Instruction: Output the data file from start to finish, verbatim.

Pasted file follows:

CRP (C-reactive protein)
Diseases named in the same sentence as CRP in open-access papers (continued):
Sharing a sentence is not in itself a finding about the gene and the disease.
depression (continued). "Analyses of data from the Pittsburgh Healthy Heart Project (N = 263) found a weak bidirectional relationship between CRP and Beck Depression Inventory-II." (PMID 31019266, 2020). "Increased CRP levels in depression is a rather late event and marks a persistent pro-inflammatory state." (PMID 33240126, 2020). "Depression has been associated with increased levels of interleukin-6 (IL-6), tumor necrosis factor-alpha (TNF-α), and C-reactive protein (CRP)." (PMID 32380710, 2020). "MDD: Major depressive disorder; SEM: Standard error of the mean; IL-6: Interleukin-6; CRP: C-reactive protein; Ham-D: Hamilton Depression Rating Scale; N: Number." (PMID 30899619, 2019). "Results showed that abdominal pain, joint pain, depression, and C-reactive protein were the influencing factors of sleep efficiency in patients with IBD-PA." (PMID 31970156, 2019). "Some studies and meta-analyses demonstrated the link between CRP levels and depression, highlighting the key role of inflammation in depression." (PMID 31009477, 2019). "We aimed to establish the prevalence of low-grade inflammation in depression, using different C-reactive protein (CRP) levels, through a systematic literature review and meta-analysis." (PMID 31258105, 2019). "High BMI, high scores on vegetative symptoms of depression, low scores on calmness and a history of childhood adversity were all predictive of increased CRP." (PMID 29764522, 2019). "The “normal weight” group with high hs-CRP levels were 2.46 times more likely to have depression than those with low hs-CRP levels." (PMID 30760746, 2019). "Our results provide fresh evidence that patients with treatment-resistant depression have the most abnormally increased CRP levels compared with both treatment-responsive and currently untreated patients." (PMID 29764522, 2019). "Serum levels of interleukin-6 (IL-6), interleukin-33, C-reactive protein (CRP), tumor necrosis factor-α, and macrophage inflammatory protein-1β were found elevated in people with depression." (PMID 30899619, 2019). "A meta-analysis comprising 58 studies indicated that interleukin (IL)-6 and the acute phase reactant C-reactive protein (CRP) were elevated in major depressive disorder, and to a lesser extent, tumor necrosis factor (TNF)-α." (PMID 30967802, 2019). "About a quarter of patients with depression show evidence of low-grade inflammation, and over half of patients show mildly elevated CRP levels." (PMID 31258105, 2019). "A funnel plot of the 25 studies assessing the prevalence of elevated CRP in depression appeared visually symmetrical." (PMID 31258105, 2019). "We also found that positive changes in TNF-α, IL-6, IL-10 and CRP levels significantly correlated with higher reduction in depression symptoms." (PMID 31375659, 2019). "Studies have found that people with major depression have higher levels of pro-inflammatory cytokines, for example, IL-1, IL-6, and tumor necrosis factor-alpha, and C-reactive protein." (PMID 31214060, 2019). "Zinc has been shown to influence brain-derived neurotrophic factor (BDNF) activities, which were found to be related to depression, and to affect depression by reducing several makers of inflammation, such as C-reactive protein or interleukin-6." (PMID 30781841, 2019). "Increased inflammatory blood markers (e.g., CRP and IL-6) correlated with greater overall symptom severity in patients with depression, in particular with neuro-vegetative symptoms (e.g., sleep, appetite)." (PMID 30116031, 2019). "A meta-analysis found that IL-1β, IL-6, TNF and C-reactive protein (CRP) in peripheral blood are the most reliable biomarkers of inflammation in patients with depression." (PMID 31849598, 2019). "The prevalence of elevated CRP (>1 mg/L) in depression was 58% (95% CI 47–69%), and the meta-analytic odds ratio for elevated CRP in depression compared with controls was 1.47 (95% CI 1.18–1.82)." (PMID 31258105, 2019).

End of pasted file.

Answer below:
CRP (C-reactive protein)
Diseases named in the same sentence as CRP in open-access papers (continued):
Sharing a sentence is not in itself a finding about the gene and the disease.
depression (continued). "Analyses of data from the Pittsburgh Healthy Heart Project (N = 263) found a weak bidirectional relationship between CRP and Beck Depression Inventory-II." (PMID 31019266, 2020). "Increased CRP levels in depression is a rather late event and marks a persistent pro-inflammatory state." (PMID 33240126, 2020). "Depression has been associated with increased levels of interleukin-6 (IL-6), tumor necrosis factor-alpha (TNF-α), and C-reactive protein (CRP)." (PMID 32380710, 2020). "MDD: Major depressive disorder; SEM: Standard error of the mean; IL-6: Interleukin-6; CRP: C-reactive protein; Ham-D: Hamilton Depression Rating Scale; N: Number." (PMID 30899619, 2019). "Results showed that abdominal pain, joint pain, depression, and C-reactive protein were the influencing factors of sleep efficiency in patients with IBD-PA." (PMID 31970156, 2019). "Some studies and meta-analyses demonstrated the link between CRP levels and depression, highlighting the key role of inflammation in depression." (PMID 31009477, 2019). "We aimed to establish the prevalence of low-grade inflammation in depression, using different C-reactive protein (CRP) levels, through a systematic literature review and meta-analysis." (PMID 31258105, 2019). "High BMI, high scores on vegetative symptoms of depression, low scores on calmness and a history of childhood adversity were all predictive of increased CRP." (PMID 29764522, 2019). "The “normal weight” group with high hs-CRP levels were 2.46 times more likely to have depression than those with low hs-CRP levels." (PMID 30760746, 2019). "Our results provide fresh evidence that patients with treatment-resistant depression have the most abnormally increased CRP levels compared with both treatment-responsive and currently untreated patients." (PMID 29764522, 2019). "Serum levels of interleukin-6 (IL-6), interleukin-33, C-reactive protein (CRP), tumor necrosis factor-α, and macrophage inflammatory protein-1β were found elevated in people with depression." (PMID 30899619, 2019). "A meta-analysis comprising 58 studies indicated that interleukin (IL)-6 and the acute phase reactant C-reactive protein (CRP) were elevated in major depressive disorder, and to a lesser extent, tumor necrosis factor (TNF)-α." (PMID 30967802, 2019). "About a quarter of patients with depression show evidence of low-grade inflammation, and over half of patients show mildly elevated CRP levels." (PMID 31258105, 2019). "A funnel plot of the 25 studies assessing the prevalence of elevated CRP in depression appeared visually symmetrical." (PMID 31258105, 2019). "We also found that positive changes in TNF-α, IL-6, IL-10 and CRP levels significantly correlated with higher reduction in depression symptoms." (PMID 31375659, 2019). "Studies have found that people with major depression have higher levels of pro-inflammatory cytokines, for example, IL-1, IL-6, and tumor necrosis factor-alpha, and C-reactive protein." (PMID 31214060, 2019). "Zinc has been shown to influence brain-derived neurotrophic factor (BDNF) activities, which were found to be related to depression, and to affect depression by reducing several makers of inflammation, such as C-reactive protein or interleukin-6." (PMID 30781841, 2019). "Increased inflammatory blood markers (e.g., CRP and IL-6) correlated with greater overall symptom severity in patients with depression, in particular with neuro-vegetative symptoms (e.g., sleep, appetite)." (PMID 30116031, 2019). "A meta-analysis found that IL-1β, IL-6, TNF and C-reactive protein (CRP) in peripheral blood are the most reliable biomarkers of inflammation in patients with depression." (PMID 31849598, 2019). "The prevalence of elevated CRP (>1 mg/L) in depression was 58% (95% CI 47–69%), and the meta-analytic odds ratio for elevated CRP in depression compared with controls was 1.47 (95% CI 1.18–1.82)." (PMID 31258105, 2019).